Much of the Japanese food in DC is eaten in one of two ways: out of plastic trays delivered to your dorm room or office, or at the bar at one of two high-end establishments, eye to eye with the chef, and at great expense. The Sushi Taro of yore, which struck the precise midpoint between these two extremes, has been replaced by a third expensive (and excellent) restaurant.
Taro and its ilk are reserved for special occasions (say, engagements), and the other places are wholly unremarkable. So what's a gal to do when she wants interesting Japanese food that doesn't break the bank? Where are the mid-range, high-quality, lively-atmosphered Japanese restaurants? As it happens, they're across town.
It seems my corner of Northwest is less of a destination for aspiring restauranteurs than it used to be. The new guys are setting up shop in NoMa -- North of Mass (or, as it's been diminutively tagged, NoMan'sLand). Why? Beats me. 5th and K isn't exactly the center of town. But judging by the crop of promising new restaurants in the area, I'm gearing up for more trips that direction in the future.
The new guys, in this case, include Kushi, and thanks to the kind folks at Foodbuzz, I ate there on Saturday night with a few friends. The trip was part of Foodbuzz's 24,24,24 event: 24 blogs, 24 cities, 24 memorable meals. Someone across the country probably hosted an Italian dinner party, and I was off to Kushi. The goal: wrap my head around sake, and see what all the fuss is about. Also: eat some really good fish.
Saturday night is certainly not the ideal time to eat sushi, since fish deliveries happen Tuesday through Thursday. The freshness of the fish at Kushi would have you fooled, though. Yellowtail tasted like the ocean while retaining its distinctive tang, and a nigiri of saba, or mackerel, was slick and sweet but not the least bit oily, one of the best bites of fish I've ever had.
But let's back up. Before a piece of fish even passed our lips, we encountered the only gimmick of the evening: a server came by with a tray full of different sake cups, and let us each pick one. Shortly thereafter, we were sipping (actually, some of us were gulping) cups of cold, semi-sweet sake. Over the course of the evening, we worked our way from sweet sakes to drier ones, which, if you're used to drinking wine, seems counterintuitive. But sweet sake isn't actually all that sweet -- it's just lighter, less intense, more refreshing. The drier varieties stood up to the fish better than those early cups.
Here's another counterintuitive thing about sake: some of the nice stuff actually comes in a can. When our server set our last order of sake down on the table, we all watched in mild disbelief as she lifted the tab, spritzed it open, peeled back the metal cover more familiar on canned fruit cocktail, and replaced it with a plastic cap. When she saw our faces, she laughed; she probably gets that response often. The cans are underrated here in the States, she said -- she walks down the street in New York drinking one, and people assume it's soda. Good to know.
Whoever first thought to pair sushi and sake is a genius. The fish, slick and fatty, contrasts with the sweet tanginess of the rice, and the fermented, slightly bitter but very refreshing notes of the sake help wash it all down. Sake operates like pickled ginger, the pregnant pause between bites and a palate cleanser of sorts.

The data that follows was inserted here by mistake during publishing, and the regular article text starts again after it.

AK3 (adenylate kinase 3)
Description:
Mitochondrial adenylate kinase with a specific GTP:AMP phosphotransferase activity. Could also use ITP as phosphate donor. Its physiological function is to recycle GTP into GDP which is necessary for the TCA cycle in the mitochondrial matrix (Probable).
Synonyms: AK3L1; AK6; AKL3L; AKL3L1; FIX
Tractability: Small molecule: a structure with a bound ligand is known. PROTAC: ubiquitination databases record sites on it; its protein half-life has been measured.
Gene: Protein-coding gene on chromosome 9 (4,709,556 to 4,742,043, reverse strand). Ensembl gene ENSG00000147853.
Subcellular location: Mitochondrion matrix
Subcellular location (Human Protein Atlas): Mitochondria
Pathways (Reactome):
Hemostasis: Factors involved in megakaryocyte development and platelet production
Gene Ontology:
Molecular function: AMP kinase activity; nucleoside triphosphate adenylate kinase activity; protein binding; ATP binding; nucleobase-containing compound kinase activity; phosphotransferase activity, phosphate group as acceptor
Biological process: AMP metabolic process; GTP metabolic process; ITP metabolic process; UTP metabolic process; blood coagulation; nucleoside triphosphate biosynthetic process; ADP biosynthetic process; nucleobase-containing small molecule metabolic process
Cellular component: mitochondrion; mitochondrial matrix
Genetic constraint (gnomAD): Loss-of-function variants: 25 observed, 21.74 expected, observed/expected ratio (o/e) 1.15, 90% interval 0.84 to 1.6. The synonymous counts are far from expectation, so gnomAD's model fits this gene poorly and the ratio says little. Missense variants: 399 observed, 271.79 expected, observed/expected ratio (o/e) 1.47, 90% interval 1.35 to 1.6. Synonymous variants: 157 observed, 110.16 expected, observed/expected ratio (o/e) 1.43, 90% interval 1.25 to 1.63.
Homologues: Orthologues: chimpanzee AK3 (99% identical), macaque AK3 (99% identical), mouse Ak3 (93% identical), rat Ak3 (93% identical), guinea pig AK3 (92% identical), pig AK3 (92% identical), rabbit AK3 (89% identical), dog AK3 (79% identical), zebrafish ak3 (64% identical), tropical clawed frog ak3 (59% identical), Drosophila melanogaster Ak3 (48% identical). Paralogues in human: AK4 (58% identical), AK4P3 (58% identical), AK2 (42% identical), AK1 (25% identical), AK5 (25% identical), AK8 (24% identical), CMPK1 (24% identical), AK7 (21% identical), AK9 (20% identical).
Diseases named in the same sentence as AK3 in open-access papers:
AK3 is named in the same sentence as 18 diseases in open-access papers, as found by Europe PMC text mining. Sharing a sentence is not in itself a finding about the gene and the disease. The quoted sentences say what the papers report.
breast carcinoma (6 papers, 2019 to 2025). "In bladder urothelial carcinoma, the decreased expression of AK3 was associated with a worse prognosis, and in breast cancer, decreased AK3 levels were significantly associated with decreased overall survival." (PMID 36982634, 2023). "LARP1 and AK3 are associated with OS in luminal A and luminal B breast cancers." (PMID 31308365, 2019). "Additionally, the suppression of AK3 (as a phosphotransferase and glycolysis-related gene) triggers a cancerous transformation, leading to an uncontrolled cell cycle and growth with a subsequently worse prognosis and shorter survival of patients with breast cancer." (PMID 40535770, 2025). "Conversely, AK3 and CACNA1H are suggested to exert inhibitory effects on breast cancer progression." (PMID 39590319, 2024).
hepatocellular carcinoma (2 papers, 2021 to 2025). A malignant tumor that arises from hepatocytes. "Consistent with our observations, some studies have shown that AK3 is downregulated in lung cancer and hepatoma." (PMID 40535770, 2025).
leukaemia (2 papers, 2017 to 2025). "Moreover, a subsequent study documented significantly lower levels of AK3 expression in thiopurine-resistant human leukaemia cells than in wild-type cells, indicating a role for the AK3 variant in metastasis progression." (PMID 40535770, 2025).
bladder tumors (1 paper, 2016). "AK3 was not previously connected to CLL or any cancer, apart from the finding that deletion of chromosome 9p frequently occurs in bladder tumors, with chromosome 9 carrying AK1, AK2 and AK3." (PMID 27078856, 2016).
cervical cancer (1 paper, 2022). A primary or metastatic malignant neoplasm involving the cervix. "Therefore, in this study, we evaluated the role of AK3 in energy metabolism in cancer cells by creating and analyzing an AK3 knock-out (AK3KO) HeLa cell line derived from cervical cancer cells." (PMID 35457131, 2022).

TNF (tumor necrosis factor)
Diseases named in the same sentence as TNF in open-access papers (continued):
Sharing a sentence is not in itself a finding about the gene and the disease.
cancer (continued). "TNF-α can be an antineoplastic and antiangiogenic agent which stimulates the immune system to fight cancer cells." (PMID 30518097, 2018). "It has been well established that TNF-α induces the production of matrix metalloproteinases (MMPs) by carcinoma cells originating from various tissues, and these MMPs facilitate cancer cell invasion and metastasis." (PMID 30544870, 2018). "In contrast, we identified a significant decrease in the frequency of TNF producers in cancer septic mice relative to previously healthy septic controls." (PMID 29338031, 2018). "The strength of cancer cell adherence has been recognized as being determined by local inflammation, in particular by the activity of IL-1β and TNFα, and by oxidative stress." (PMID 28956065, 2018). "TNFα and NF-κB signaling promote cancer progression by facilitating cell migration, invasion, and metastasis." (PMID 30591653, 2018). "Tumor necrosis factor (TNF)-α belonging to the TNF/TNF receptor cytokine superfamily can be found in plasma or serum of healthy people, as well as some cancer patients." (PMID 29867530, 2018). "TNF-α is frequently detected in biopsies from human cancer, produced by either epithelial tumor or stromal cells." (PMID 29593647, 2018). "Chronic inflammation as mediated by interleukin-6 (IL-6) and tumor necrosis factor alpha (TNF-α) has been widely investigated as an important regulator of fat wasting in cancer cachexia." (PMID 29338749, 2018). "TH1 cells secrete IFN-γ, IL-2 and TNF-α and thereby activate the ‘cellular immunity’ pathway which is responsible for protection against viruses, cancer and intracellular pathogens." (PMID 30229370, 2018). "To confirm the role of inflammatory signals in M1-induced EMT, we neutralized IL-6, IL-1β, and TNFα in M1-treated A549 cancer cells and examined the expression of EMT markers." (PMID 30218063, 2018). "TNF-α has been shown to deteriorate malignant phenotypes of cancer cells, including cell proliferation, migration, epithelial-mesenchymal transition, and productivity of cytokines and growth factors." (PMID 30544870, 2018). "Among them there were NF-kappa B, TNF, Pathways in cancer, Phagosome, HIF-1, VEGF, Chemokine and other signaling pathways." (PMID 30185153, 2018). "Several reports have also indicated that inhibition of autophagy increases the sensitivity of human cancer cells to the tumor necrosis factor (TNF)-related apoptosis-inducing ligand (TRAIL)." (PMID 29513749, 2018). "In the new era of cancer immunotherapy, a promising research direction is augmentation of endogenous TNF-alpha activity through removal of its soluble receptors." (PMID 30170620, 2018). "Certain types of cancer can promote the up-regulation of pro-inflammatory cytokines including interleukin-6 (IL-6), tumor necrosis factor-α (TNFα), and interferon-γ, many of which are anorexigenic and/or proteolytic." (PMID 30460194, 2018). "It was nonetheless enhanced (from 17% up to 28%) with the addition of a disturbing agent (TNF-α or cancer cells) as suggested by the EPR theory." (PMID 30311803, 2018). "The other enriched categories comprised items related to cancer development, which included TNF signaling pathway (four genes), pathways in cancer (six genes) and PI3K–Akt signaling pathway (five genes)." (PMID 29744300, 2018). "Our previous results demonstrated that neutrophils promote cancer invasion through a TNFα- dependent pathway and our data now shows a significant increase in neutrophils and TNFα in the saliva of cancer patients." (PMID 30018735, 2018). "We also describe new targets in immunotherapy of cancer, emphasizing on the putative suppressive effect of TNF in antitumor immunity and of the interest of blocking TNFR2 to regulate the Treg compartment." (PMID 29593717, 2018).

When you're alternating between smooth slices of salmon atop perfect logs of rice, humble "onigiri" rice balls with cooked fish tucked in the center, skewers of robata (charcoal-grilled protein and vegetables), braised daikon with three kinds of miso, crispy soy-glazed fried chicken, and more, those palate cleansers are key. They give the meal some flow, separating slurps of soup from bites of crispy, luscious duck leg. And I slipped "braised daikon" in there with nary an explanation -- an unjust treatment of one of my favorite dishes of the evening. The japanese white radish had been braised in dashi (fish and seaweed stock) until fall-apart tender, the small chunks of vegetable then cloaked in three types of sweet, mellow miso, all utterly addictive.
Dishes as complex as these deserve competent and unobtrusive service, and Kushi has that in spades. Our server was gracious and diligent, but casual and unpretentious. She chatted just enough to make us feel at home, but avoided the in-your-face "are you ready to experience genius at work?" shtick present at some other new restaurants in the area. This is straightforward good food. Actually, really good food. But feel free to show up in (nice) jeans. Nothing about Kushi is stuffy.
Filled to the brim with fish and sake galore, we ended our meal the way all meals should end: with ice cream. I think most of Kushi's selections come from Dolcezza, an excellent gelateria here in DC -- but at least one, the pineapple pepper sorbet, is made in-house. We had that, along with the meyer lemon-sochu, the ginger, and everyone's favorite -- sea salt. Yes, sea salt ice cream. A simple base of eggless vanilla is tempered with just enough sea salt that the ice cream is curiously, wonderfully savory, not too sweet, and not downright salty, as we'd worried it would be. I'll be trying this at home soon.
It probably goes without saying that our meal at Kushi was memorable. If you're ever in the area, don't be lazy...go to 5th and K and give it a try. Both the sushi and the sake won't disappoint.
Kushi Izakaya 465 K St, Washington (202) 682-3123